Deliverance | OPINION: Melinda Ruley | Indy Week
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Deliverance 

There's not been much to smile about in the newspapers lately, so when Alan Gell came into our kitchen on the front page of The News & Observer last month, acquitted at last of the murder charges that landed him on death row six years ago, it was hard not to grin right along with him. Hard not to celebrate with his mother and sister, marching arm-in-arm with him out of the Bertie County Courthouse. Hard not to feel the hope that shone down on them with the pale February sun.

Gell's acquittal is good news for a lot of people, most especially his family and the lawyers who fought so hard to prove that he did not kill Allen Ray Jenkins in April 1995. It's also good news for the men and women who sit on North Carolina's death row, and for the large network of death penalty opponents who have watched Gell's story unfold. Glad as they are for Gell's private victory--an innocent man's future reclaimed--these activists, along with a growing number of death penalty supporters who are troubled by the system's flaws, also see the broader implications. From Gell's legal and personal triumph they hope to extract momentum for a death penalty moratorium.

Of course, not everyone reads the same message in Gell's exoneration, or in the recent overturned convictions of death-row inmates Jerry Lee Hamilton and Charles Munsey. Soon after the Gell verdict I saw a homemade poster in the back window of a burgundy Oldsmobile. The poster showed a picture of Gell cut out from the newspapers and the stenciled message: THE SYSTEM WORKS!!!! NO MORITORIUM (sic) FOR MURDERERS. And, in smaller letters along the bottom: He got his justice.

It's been almost five years since Sen. Ellie Kinnaird introduced a bill to halt executions for a two-year period, a temporary moratorium that would allow an examination of when and how we practice capital punishment in North Carolina. In this heavily pro-death penalty state, the bill has garnered a surprising amount of support. It passed the Senate last April with the backing of death penalty supporters like Marc Basnight and Charlotte's Dan Clodfelter, and is endorsed by hundreds of municipalities, churches and businesses. The legislation now waits for a vote in the House, where moratorium advocates face an uphill battle. At the center of the debate are two issues: inequities in how the death penalty is meted out, and the procedural and ethical flaws showcased by Alan Gell's case.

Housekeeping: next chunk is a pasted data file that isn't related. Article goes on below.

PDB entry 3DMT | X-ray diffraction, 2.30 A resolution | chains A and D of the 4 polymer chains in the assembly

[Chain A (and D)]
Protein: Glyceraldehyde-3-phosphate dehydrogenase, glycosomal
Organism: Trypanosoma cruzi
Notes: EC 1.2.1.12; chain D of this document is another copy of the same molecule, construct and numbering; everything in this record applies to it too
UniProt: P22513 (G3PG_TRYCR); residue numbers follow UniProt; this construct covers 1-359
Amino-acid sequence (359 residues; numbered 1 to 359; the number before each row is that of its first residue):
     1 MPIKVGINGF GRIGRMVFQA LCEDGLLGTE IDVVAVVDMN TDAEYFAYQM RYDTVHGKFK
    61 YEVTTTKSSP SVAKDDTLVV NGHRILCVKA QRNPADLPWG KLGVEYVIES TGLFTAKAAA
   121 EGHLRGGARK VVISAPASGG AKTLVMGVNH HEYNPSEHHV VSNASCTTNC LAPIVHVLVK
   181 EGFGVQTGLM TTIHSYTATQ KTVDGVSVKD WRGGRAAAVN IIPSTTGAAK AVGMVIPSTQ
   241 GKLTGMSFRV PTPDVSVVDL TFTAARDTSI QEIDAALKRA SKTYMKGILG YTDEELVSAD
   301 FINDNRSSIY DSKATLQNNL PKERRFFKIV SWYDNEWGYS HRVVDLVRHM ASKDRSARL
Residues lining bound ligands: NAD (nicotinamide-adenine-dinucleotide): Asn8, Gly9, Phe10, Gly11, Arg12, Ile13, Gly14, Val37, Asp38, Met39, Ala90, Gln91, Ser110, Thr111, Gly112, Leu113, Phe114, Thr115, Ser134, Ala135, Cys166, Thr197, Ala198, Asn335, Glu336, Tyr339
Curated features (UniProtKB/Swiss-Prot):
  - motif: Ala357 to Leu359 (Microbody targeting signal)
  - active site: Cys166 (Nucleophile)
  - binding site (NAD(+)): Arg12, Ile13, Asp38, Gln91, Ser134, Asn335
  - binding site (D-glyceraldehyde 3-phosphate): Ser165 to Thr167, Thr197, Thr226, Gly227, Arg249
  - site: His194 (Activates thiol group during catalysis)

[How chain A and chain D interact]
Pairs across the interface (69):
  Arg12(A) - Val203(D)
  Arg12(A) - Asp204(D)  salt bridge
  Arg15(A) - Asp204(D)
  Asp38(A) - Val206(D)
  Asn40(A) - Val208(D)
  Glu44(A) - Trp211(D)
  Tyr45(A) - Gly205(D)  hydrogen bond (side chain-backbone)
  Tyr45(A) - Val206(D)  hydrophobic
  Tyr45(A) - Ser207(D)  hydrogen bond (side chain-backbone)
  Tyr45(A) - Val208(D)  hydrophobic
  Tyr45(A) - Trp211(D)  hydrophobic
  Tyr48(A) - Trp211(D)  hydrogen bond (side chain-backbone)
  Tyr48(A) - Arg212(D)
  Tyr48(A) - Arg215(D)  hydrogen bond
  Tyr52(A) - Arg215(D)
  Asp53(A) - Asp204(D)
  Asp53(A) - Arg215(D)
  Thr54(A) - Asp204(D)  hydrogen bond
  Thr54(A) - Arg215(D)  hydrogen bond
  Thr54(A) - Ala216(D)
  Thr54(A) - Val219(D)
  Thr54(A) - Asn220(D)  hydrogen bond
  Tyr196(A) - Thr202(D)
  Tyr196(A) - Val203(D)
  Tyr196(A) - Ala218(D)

Of course, the bill also has its critics--right up to the governor, the attorney general and the state's chief justice--and if moratorium supporters have spun the Gell case to their advantage, its opponents have spun it right back. Arguing against a bill they say is the first step toward permanent abolition, these people argue that if Gell--or Hamilton, or Munsey--prove anything, it is that the system works to protect defendants and to ensure that errors in capital cases are caught and rectified.

Speaking to various media, these moratorium opponents have vigorously defended the capital punishment system as it stands. Wake County District Attorney Colon Willoughby, for instance, announced in the aftermath of the Senate vote that there's not a single documented case of an innocent person being put to death in this state. (Willoughby also remarked that we don't close hospitals just because thousands of people die from medical mistakes.) And state Supreme Court Justice I. Beverly Lake Jr. praised the state's death-penalty review system, saying it was "as accomplished as any human endeavor."